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Apollonius of Rhodes, in his Argonautica, tells that Medea and the Argonauts actually did fall out of favor with the gods for killing Absyrtus. Zeus found out fairly quickly and was characteristically angry: When Apsyrtus had fallen in mighty overthrow Zeus himself, king of gods, was seized with wrath at what they had done. And he ordained that by the ...


It is the law for one who is defiled by shedding blood to be barred from speech until he is sprinkled with the blood of a new-born victim by a man who can purify from murder. Long before at other houses I have been thus purified both by victims and by flowing streams. That's Orestes, in Aeschylus Eumenides 448–52, trans. H. W. Smyth. The victims in ...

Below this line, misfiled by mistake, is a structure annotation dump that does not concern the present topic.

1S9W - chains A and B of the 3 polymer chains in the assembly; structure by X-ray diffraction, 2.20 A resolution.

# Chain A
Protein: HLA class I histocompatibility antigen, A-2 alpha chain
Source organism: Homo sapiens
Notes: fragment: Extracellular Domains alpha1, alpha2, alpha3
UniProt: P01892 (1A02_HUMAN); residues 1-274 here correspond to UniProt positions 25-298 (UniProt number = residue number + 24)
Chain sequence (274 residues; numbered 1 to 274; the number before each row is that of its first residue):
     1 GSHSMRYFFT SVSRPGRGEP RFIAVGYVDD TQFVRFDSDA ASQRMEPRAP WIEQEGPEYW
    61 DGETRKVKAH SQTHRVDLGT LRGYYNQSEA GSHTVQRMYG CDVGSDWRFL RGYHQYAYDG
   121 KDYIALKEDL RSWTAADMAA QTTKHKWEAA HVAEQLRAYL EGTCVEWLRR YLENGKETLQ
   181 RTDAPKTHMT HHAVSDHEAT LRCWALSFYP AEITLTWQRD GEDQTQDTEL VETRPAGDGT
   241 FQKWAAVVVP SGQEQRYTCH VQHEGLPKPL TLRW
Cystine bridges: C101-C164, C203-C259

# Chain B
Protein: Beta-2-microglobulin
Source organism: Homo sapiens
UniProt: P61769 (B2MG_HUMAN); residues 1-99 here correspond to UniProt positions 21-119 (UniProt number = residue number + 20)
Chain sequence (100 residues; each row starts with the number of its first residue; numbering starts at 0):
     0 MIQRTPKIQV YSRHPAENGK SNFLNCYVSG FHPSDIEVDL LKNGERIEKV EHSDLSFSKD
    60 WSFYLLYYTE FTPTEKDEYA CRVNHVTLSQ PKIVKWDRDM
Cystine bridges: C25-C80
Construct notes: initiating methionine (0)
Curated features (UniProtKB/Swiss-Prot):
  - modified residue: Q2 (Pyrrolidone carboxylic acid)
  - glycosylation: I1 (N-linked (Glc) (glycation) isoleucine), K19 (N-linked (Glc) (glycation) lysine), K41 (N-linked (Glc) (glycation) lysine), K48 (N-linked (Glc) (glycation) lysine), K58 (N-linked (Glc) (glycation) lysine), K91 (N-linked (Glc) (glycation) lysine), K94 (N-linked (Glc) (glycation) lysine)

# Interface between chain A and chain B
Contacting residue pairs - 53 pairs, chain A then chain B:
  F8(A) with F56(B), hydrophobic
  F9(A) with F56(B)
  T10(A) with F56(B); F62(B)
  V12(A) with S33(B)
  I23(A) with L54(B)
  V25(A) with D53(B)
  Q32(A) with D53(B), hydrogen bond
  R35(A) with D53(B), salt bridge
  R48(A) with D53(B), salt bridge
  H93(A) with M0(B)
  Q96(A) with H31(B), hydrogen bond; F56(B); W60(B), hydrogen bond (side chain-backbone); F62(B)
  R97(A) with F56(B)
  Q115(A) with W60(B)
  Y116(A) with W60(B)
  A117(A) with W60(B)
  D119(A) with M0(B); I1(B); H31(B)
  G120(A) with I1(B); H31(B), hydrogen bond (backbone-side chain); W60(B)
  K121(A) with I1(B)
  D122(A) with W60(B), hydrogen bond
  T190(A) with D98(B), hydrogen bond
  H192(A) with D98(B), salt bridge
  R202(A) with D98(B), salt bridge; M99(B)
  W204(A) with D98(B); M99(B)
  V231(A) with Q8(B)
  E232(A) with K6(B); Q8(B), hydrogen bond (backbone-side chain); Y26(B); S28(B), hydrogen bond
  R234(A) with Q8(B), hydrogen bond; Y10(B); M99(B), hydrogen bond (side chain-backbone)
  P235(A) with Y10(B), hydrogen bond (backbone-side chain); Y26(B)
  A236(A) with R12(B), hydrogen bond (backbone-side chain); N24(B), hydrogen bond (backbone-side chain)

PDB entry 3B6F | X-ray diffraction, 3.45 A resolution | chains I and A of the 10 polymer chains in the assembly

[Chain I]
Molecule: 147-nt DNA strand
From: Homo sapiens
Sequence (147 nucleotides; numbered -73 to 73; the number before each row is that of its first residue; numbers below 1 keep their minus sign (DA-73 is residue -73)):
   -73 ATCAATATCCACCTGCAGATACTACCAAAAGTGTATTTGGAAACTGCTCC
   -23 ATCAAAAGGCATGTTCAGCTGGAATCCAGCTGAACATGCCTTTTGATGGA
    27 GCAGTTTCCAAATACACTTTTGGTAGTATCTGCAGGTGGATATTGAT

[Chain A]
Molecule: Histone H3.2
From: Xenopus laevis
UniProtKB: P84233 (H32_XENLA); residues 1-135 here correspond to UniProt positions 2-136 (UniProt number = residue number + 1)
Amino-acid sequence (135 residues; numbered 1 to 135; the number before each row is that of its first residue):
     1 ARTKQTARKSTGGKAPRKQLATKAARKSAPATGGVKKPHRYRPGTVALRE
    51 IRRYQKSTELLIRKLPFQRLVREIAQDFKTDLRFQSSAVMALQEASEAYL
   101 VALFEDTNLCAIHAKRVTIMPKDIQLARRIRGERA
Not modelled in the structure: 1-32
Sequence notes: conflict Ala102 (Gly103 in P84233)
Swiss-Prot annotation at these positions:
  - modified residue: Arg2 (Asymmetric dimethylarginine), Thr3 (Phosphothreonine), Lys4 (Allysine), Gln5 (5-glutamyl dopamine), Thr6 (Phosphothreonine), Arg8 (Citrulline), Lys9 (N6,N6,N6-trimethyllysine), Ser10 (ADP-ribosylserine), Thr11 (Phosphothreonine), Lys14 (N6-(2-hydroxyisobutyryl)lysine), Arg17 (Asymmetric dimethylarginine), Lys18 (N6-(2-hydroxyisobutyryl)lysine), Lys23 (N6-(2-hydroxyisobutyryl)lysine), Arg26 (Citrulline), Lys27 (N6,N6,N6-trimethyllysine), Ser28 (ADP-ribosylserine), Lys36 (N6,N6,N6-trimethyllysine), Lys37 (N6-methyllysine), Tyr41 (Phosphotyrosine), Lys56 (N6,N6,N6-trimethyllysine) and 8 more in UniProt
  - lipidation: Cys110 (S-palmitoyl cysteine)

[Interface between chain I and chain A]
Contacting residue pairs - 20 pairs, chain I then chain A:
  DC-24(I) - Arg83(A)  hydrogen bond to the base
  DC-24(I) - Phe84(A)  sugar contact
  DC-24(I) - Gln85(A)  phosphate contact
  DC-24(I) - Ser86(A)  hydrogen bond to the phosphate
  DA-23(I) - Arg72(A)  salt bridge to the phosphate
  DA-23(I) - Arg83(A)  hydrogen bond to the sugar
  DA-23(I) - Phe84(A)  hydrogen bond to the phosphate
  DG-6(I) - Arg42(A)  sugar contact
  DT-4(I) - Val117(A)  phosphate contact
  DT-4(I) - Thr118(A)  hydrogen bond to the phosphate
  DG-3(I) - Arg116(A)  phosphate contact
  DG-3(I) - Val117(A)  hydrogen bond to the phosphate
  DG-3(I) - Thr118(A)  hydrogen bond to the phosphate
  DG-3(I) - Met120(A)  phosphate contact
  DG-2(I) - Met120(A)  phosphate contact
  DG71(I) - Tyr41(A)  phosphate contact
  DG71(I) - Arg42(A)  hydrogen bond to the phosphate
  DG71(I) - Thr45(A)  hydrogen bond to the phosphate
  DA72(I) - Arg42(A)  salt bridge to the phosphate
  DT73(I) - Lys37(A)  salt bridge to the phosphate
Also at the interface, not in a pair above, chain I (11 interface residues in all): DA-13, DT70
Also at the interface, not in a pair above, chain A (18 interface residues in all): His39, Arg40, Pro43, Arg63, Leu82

It appears to be primarily by someone else ritually bloodying up the murderer's hands. The only place I have found a scene actually describing the ritual of purification from murder in Greek mythology is Book 4, Lines 685-718 of Apollonius Rhodius' Argonautica, in which Medea and Jason are welcomed by Circe upon her island of Aeaea. She seems to know ...


In Graeco-Roman necromancy (Ogden, Daniel "Graeco-Roman Necromancy" - excellent resource), one could be cleansed of murder by appeasing the victim by making offerings or performing labours for the murderee.

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